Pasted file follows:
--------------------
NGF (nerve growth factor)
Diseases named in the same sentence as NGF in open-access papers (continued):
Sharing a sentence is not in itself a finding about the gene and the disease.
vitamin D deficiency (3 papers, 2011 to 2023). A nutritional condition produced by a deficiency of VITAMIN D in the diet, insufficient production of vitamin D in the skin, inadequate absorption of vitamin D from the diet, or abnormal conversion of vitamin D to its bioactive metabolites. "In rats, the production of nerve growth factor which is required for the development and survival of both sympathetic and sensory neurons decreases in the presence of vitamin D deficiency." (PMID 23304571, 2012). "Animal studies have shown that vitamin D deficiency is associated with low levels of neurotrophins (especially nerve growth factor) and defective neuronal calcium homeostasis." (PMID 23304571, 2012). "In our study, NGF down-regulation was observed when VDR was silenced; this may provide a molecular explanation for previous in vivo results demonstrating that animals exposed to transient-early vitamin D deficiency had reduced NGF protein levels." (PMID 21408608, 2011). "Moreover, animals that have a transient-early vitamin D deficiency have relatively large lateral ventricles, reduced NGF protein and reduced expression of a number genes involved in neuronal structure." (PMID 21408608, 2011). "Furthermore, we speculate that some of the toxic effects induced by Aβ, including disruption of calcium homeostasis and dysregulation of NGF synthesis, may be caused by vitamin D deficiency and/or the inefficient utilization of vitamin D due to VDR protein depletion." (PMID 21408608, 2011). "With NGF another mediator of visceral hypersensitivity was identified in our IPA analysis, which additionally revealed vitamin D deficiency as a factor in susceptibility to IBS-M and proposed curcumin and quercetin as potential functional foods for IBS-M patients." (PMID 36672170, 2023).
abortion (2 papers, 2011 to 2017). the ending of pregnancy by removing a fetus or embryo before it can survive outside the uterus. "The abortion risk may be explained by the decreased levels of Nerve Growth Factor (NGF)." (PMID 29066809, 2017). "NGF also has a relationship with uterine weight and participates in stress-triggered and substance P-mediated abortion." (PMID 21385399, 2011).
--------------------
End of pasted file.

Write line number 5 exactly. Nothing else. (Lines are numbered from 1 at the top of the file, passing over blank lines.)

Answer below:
abortion (2 papers, 2011 to 2017). the ending of pregnancy by removing a fetus or embryo before it can survive outside the uterus. "The abortion risk may be explained by the decreased levels of Nerve Growth Factor (NGF)." (PMID 29066809, 2017). "NGF also has a relationship with uterine weight and participates in stress-triggered and substance P-mediated abortion." (PMID 21385399, 2011).